John and I splurged on an evening out the other night. We planned ahead, made reservations and bought tickets for a special event: the curator tour of a new permanent exhibit at the Huntington Library. It's called Beautiful Science: Ideas that Changed the World.
Dan Lewis, the Huntington's Dibner Senior Curator for the History of Science and Technology, somehow got this wacky idea that science is beautiful. He went about putting together an exhibit of books and objects significant to the history of science as well as beautiful in and of themselves. Lewis gave an introductory talk to the 20 of us who were lucky enough to have made reservations early. Then he let us loose.
The Huntington Library already owned a vast collection of books relating to the history of science when, in 2006, it received the donation of the 67,000-volume Burndy Library from the Dibner family of Connecticut. This new exhibit features some of the most significant books and manuscripts of the now-combined collection (think Edwin Hubble's copy of Copernicus’ De revolutionibus), augmented by other fun stuff - like a prism experiment, antique medical models and the coolest collection of light bulbs I've ever seen.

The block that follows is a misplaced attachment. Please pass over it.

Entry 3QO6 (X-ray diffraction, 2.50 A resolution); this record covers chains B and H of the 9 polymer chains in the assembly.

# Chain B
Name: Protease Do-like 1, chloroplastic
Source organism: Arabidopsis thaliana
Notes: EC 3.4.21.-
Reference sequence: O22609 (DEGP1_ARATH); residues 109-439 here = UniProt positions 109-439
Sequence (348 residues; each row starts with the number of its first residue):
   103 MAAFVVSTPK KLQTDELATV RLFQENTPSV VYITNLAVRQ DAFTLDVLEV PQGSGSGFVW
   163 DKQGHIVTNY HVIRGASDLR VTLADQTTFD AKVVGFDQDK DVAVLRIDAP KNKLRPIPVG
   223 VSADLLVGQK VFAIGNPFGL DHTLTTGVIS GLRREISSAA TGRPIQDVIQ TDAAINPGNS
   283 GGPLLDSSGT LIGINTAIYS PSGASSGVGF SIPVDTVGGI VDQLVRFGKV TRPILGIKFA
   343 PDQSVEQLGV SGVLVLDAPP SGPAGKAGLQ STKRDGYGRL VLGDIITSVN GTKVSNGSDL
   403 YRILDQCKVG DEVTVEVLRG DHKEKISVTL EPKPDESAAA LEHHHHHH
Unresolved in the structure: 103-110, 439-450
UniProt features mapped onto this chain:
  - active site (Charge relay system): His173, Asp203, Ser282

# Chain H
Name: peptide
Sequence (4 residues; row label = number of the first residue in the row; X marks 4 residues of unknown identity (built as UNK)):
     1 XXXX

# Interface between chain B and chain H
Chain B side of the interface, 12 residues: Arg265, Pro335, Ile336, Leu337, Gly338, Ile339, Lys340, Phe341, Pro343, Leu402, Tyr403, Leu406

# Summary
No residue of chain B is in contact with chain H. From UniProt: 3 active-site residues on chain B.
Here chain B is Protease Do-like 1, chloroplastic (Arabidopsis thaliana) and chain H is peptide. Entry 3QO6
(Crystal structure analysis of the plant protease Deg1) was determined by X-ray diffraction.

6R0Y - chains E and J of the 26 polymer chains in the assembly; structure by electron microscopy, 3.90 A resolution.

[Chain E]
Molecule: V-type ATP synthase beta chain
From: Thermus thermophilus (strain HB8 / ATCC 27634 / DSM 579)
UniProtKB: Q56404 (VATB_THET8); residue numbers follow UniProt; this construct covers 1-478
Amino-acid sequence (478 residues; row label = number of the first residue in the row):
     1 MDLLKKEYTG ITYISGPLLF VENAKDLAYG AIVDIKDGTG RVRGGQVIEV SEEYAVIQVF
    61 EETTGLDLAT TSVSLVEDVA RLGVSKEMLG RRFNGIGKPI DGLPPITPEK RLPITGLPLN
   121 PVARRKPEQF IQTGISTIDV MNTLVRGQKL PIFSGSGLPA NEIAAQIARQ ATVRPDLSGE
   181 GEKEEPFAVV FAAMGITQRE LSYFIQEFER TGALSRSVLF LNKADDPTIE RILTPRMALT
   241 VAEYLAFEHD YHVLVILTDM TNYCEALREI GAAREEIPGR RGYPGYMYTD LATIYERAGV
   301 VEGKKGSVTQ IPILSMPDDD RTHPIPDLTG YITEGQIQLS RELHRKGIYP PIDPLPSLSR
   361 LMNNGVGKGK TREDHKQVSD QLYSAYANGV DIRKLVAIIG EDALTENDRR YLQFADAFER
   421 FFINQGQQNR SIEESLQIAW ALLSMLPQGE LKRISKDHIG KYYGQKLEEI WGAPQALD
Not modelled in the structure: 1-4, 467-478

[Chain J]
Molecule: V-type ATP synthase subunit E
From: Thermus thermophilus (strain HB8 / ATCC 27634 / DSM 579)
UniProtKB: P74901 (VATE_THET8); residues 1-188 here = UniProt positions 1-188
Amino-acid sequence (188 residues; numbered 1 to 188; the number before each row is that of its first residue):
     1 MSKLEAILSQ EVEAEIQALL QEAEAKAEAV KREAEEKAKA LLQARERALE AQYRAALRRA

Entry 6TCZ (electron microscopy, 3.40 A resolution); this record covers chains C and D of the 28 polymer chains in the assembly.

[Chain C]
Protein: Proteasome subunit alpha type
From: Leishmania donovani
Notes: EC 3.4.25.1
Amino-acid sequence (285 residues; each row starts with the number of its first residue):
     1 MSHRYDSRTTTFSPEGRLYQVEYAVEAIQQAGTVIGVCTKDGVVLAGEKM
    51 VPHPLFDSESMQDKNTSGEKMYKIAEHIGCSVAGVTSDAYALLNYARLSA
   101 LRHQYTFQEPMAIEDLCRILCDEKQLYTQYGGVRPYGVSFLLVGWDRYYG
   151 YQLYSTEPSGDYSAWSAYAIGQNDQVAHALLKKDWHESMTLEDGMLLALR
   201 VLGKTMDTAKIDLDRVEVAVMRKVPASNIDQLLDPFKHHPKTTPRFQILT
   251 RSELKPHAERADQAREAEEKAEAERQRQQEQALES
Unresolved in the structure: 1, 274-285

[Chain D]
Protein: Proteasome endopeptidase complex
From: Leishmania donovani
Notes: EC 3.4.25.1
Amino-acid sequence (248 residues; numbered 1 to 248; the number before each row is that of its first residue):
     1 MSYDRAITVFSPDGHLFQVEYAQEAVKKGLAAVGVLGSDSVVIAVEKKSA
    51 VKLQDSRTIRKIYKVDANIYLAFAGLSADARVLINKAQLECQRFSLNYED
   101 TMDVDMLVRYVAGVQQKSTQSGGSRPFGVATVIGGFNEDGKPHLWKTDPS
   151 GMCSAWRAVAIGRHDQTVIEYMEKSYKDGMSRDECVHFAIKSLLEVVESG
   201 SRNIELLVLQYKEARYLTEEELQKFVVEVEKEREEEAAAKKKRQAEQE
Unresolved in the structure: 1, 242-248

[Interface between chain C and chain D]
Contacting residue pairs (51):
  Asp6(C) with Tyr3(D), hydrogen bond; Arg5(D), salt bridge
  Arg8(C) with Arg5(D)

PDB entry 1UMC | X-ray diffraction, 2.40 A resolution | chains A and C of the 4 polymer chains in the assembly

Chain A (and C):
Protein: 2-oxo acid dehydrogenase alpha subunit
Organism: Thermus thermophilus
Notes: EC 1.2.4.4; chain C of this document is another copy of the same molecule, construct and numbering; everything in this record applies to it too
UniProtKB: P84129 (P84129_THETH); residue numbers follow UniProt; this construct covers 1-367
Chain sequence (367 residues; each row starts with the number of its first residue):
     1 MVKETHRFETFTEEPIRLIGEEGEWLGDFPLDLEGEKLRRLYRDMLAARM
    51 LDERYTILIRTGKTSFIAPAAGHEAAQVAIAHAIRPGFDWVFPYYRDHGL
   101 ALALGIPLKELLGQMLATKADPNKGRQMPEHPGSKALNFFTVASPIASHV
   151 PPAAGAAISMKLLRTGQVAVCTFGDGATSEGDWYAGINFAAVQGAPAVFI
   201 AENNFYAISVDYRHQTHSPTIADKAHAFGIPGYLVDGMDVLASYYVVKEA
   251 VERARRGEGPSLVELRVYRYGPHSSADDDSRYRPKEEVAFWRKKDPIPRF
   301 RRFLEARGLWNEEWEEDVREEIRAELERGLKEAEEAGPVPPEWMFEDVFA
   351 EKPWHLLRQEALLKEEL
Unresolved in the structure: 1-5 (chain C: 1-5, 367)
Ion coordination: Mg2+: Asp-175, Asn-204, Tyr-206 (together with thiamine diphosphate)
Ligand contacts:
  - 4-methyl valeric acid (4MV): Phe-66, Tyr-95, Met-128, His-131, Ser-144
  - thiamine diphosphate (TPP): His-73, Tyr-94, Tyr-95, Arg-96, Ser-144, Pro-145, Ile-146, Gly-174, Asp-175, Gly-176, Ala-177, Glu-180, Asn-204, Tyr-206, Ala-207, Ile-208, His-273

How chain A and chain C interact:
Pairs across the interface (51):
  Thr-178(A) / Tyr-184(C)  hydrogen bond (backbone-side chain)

Not that I've seen a lot of light bulb collections. But!
I love books, especially rare and ancient ones. I marvelled at 13th century astronomy books. I gaped at the sight of at least a hundred volumes of Charles Darwin's The Origin of the Species in different languages and editions, lined up in a special case in a red room. I liked the optics room with its twinkly lights and I think kids will especially love it. But my favorite was the section on medicine and childbirth, with its gruesomely beautiful texts and drawings from the days when medicine was first breaking taboos to learn the workings of the human body.
The 16th century astronomy book above has colorful moving dials for measuring the heavens. Behind it is a mural created specifically for the exhibit, depicting the view you'd see if no wall separated you from a San Gabriel Valley night without light pollution - something like what Hale and Einstein might have seen over 75 years ago.
More pics tomorrow.